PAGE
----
Whether you're pro-choice or pro-life, Rob Pyne's withdrawal of his two ill-conceived abortion bills in Queensland is a win for women, the community and the rule of law.
The uncertainty and ambiguity pervading both bills led the LNP to confirm on Monday night that they would not be supporting them.
Despite being offered a conscience vote, and after discussing the issue at length, every LNP member indicated that they could not in good conscience support the dangerous and poorly drafted bills.
Rather than face defeat, Pyne withdrew both bills on Tuesday - the day before they were to be debated.
He had also been assured that the Labor Government would now refer the state's current abortion laws to the Queensland Law Reform Commission to provide advice that they would enact if re-elected. This move itself calls for scrutiny - whose bills were these really?
While some commentators are blaming the LNP for the bills' failure, the reality is that right from the start, Pyne displayed a shallow regard for both the legislative process and the real needs of women.
His first bill sought to remove abortion from the Queensland Criminal Code so as to permit abortion on demand, for anyreason, at any stage of pregnancy. This raised concerns about the late-term abortion of viable babies, prenatal discrimination on the basis of sex or disability, and how such a law would harm rather than help women. The bill amounted to a mere 53 words and contained numerous gaping holes, including basic regulation of the procedure.
The Parliamentary Committee rejected the bill, concluding that the policy to be given effect was not sufficiently developed, lacked rigour and foresight, and failed to meet its own objectives. It noted that this was further evidenced by the introduction of a second bill.
Pyne's introduction of a second bill - before the Committee had even released its report on the first - further demonstrated his flippant approach to the legislative process and was clearly an attempt to pre-empt the rejection of his first poorly conceived bill. Still falling far short of acceptable law making, it too failed to meet the satisfaction of the Committee.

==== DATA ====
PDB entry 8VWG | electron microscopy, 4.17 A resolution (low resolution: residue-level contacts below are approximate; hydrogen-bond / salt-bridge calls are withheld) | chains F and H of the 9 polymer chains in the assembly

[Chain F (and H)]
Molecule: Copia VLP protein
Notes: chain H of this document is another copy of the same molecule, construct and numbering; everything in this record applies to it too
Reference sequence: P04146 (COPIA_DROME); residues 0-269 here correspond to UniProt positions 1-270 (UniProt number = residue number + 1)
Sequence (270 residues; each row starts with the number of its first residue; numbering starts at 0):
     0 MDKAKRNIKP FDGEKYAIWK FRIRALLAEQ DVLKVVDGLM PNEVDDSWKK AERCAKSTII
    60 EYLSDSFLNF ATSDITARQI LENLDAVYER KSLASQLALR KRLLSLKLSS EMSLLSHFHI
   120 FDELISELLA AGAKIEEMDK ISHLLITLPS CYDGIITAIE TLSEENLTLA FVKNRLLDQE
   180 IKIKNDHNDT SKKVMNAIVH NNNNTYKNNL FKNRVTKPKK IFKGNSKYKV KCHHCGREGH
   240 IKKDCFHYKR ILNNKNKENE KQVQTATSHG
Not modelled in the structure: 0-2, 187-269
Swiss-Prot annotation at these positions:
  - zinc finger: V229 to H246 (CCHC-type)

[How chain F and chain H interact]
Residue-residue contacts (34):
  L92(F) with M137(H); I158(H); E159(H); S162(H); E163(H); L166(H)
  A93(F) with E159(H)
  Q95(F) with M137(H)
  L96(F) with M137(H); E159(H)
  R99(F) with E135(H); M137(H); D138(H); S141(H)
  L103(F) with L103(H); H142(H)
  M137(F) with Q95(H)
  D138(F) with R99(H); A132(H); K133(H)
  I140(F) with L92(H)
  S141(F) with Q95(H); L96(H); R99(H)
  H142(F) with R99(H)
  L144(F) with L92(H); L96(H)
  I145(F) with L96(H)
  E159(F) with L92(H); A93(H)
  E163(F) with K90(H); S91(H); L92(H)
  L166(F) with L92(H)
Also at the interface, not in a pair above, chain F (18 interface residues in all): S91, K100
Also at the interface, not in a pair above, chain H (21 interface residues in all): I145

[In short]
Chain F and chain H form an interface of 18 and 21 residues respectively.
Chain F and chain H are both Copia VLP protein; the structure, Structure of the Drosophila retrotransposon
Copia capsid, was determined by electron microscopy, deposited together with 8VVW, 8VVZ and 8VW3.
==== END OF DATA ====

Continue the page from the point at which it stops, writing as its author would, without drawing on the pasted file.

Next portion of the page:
If there is a lesson to be learned from Pyne's attempt at abortion law reform, it is that any legislative reform in this area must be both carefully conceived and genuinely pro-woman.
So what would such reform entail?
First, any legislative reform must include safeguards to ensure that women who seek abortions are giving fully informed consent. These include mandatory provision of information about risks, foetal development and alternatives to abortion, the opportunity to view ultrasounds and receive counselling independent of abortion providers, and the time and space necessary to make a decision. These safeguards are critical to ensure that women can make a real "choice" when it comes to abortion.
Second, such reform must also attempt to address the societal issues that might make women view abortion as their only choice. Women who abort often cite reasons such as fear of intimate partner violence, coercion from their partner or others, psychological pressures due to the pregnancy or otherwise, study and career pressures, and/or a lack of financial and emotional support. Abortion under these circumstances is not choice - it's desperation.
Instead of simply providing women with the so-called "choice" of abortion on demand, in an attempt to address the symptoms of their situation, any reform must strive to address the underlying causes of abortion and to provide women with positive alternatives that are not going to expose them to further harm. This includes addressing issues of domestic violence, access and affordability of childcare, flexible workplace and study arrangements and access to pregnancy and counselling support.
Finally, any legislative reform must include protections against social abortions, late-term abortions and abortions on the basis of sex or disability. Sex selective abortion in particular is something feminists on both sides of the political spectrum should be concerned about, as it is by and large females who stand to bear the brunt of discrimination, in keeping with international trends.
If the Labor government in Queensland is going to forge ahead with reform, it needs to address the real needs of women. Such legislative reform may require more reflection and effort than what Pyne gave to his abortion bills, but it would be much more likely to result in a state of affairs that truly promotes women's health and welfare. Women deserve no less.
Originally published on ABC, 2 March 2017.
Photo credit: Abortion Rethink